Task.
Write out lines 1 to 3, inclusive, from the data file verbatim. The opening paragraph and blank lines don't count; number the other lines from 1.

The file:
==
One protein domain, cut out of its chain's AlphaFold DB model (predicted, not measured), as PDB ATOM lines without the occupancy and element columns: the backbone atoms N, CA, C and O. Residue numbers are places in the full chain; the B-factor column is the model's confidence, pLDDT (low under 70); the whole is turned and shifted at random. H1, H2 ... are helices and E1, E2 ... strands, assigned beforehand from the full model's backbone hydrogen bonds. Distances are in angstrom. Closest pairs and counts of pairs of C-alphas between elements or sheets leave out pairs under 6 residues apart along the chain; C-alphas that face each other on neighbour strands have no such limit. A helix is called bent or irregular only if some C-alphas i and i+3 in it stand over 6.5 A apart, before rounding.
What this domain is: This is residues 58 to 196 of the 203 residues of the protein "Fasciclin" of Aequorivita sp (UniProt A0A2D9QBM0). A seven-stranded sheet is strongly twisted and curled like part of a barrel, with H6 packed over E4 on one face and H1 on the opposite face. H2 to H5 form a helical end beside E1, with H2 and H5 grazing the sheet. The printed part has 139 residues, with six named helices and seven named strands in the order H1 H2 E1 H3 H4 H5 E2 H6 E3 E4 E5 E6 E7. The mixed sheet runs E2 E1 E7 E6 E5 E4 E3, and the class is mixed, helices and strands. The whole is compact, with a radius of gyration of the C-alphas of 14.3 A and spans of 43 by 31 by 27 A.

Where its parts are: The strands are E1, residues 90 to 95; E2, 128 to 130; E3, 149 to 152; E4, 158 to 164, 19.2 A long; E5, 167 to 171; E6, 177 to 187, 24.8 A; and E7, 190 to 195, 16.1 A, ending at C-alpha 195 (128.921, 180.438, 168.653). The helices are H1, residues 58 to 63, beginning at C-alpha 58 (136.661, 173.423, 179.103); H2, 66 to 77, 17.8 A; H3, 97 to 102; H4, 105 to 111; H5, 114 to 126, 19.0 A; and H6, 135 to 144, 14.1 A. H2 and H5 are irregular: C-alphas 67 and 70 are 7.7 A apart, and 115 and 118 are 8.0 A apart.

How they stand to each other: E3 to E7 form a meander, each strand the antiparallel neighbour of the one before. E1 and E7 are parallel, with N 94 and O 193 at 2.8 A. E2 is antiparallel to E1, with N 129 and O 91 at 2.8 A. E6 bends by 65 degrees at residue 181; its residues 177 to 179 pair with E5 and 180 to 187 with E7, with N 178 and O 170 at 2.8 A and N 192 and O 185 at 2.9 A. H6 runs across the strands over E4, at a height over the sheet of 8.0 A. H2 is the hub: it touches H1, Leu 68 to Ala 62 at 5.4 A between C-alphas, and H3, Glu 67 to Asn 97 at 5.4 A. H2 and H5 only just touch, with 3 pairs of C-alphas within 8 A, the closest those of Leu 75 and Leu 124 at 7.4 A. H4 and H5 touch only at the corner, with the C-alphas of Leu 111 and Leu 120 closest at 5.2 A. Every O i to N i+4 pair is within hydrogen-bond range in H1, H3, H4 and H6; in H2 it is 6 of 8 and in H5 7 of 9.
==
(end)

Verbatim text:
What this domain is: This is residues 58 to 196 of the 203 residues of the protein "Fasciclin" of Aequorivita sp (UniProt A0A2D9QBM0). A seven-stranded sheet is strongly twisted and curled like part of a barrel, with H6 packed over E4 on one face and H1 on the opposite face. H2 to H5 form a helical end beside E1, with H2 and H5 grazing the sheet. The printed part has 139 residues, with six named helices and seven named strands in the order H1 H2 E1 H3 H4 H5 E2 H6 E3 E4 E5 E6 E7. The mixed sheet runs E2 E1 E7 E6 E5 E4 E3, and the class is mixed, helices and strands. The whole is compact, with a radius of gyration of the C-alphas of 14.3 A and spans of 43 by 31 by 27 A.

Where its parts are: The strands are E1, residues 90 to 95; E2, 128 to 130; E3, 149 to 152; E4, 158 to 164, 19.2 A long; E5, 167 to 171; E6, 177 to 187, 24.8 A; and E7, 190 to 195, 16.1 A, ending at C-alpha 195 (128.921, 180.438, 168.653). The helices are H1, residues 58 to 63, beginning at C-alpha 58 (136.661, 173.423, 179.103); H2, 66 to 77, 17.8 A; H3, 97 to 102; H4, 105 to 111; H5, 114 to 126, 19.0 A; and H6, 135 to 144, 14.1 A. H2 and H5 are irregular: C-alphas 67 and 70 are 7.7 A apart, and 115 and 118 are 8.0 A apart.

How they stand to each other: E3 to E7 form a meander, each strand the antiparallel neighbour of the one before. E1 and E7 are parallel, with N 94 and O 193 at 2.8 A. E2 is antiparallel to E1, with N 129 and O 91 at 2.8 A. E6 bends by 65 degrees at residue 181; its residues 177 to 179 pair with E5 and 180 to 187 with E7, with N 178 and O 170 at 2.8 A and N 192 and O 185 at 2.9 A. H6 runs across the strands over E4, at a height over the sheet of 8.0 A. H2 is the hub: it touches H1, Leu 68 to Ala 62 at 5.4 A between C-alphas, and H3, Glu 67 to Asn 97 at 5.4 A. H2 and H5 only just touch, with 3 pairs of C-alphas within 8 A, the closest those of Leu 75 and Leu 124 at 7.4 A. H4 and H5 touch only at the corner, with the C-alphas of Leu 111 and Leu 120 closest at 5.2 A. Every O i to N i+4 pair is within hydrogen-bond range in H1, H3, H4 and H6; in H2 it is 6 of 8 and in H5 7 of 9.